Julian Taylor reports from the Gulf.
Piracy and counterfeiting activities in the Middle East have increased considerably in the past few years. Until recently, most countries in the region had few, if any, intellectual property rights (IPR) laws. This lack, coupled with the extremely liberal trading policies of some states, has resulted in wide distribution of counterfeit and pirated material throughout the region.
Spending on information technology (IT) products and services in the Middle East and North Africa (MENA) region is expected to grow from $17.8 billion during 1997 to $34.9 billion in the year 2002. One of the major challenges facing the development of this industry is the absence of regulations governing copyright infringement, or piracy.
However, some governments are becoming more aware of the problems caused by piracy. Jordan, for instance, has been trying to clamp down on piracy and Saudi Arabia has been taking positive steps towards stopping computer shops from selling illegal software. The UAE has adopted similar measures.
Meanwhile, Kuwait has been formulating copyright legislation since 1989, but has, so far, not enacted it.
The Egyptian government has resumed raids since August 1997, underlying its commitment to enforcing IPR laws. Oman is also working to stop copyright violations and software piracy, and a new copyright law is under consideration in Lebanon.
Despite these efforts, the rate of computer software piracy in the MENA region remains the second highest in the world. According to the US-based Business Software Alliance (BSA), in 1997 the region had a piracy rate of 65 per cent, second only to Eastern Europe's 77 per cent.
On a worldwide level, software piracy costs the computer industry lost turnover amounting to some $11.4 billion, with 40 per cent of all software programmes pirated.
As far as the user is concerned, pirated software comes in bundles, and is a lot cheaper, costing up to 50 times less than the original.
Attempts to curb the illegal trade have paid off. In 1997 alone, regional losses incurred by software developers from illegally copied software have been reduced and piracy in the region is expected to recede by another five to 20 per cent this year.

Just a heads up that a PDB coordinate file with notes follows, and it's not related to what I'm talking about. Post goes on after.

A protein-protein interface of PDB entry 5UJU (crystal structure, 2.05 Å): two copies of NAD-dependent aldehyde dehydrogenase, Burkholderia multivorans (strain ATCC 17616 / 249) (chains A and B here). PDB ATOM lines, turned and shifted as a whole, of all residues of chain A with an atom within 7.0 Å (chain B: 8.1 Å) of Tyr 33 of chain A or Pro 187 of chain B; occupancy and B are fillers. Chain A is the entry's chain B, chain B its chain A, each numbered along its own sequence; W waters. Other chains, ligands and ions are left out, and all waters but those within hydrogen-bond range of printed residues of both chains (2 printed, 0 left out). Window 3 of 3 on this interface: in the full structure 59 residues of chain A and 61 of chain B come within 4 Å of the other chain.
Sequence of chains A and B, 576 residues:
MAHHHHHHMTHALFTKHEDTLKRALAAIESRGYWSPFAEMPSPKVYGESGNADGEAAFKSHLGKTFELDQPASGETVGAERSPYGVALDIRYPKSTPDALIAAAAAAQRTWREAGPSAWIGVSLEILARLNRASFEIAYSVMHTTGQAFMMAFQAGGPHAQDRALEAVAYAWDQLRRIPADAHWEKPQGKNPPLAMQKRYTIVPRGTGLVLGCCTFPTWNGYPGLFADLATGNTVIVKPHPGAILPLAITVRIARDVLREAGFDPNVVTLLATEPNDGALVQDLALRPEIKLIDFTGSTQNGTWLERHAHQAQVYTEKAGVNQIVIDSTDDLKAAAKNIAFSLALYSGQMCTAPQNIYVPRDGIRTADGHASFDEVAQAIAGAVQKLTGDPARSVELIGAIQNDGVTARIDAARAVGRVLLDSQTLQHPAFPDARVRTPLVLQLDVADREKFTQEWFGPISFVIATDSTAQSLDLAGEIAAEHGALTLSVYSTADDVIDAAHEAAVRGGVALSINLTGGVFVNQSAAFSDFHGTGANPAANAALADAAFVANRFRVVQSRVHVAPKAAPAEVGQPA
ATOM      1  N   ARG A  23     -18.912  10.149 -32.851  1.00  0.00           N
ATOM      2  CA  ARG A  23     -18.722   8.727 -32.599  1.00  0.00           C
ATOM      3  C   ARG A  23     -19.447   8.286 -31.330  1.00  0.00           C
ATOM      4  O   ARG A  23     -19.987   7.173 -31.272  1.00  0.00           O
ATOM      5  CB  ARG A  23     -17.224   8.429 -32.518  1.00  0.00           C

This has encouraged several leading IT manufacturers to bolster their investments in the Middle East. Dell Computers, Hewlett-Packard and Western Digital all have regional offices now, and Compaq has plans to build a $2.5 million regional headquarters in the Gulf. IBM is also considering plans for an assembly plant, possibly in Egypt or the UAE, worth millions of dollars in investments.
Should these and other plans materialise, the IT sector in the Middle East will be given a big boost and its status as a leading world market will continue to rise.
Middle East-based pharmaceutical companies share similar problems with IT developers. Their estimated losses from piracy in the UAE alone stand at more than $10 million per year and losses in Turkey are estimated at $60 million.
In fact, the UAE, Jordan, Egypt and Turkey are among the countries in the Middle East which hardly provide any adequate or effective protection for pharmaceutical intellectual property rights. Independent data research based on estimates by pharmaceuticals manufacturers show that they are losing between 30 and 60 per cent of their market share in the UAE due to piracy.
The value of the pharmaceutical market in eight major Middle East purchasing countries, including GCC states, Lebanon and Cyprus, is estimated at around $1.5 billion. This figure is expected to reach nearly $1.7 billion in 1999. In the UAE, it is worth more than 400 million dirhams ($110 million).
In the past few years, the U.S. government has put a lot of pressure on Middle Eastern countries to adopt and implement laws that protect intellectual property rights. …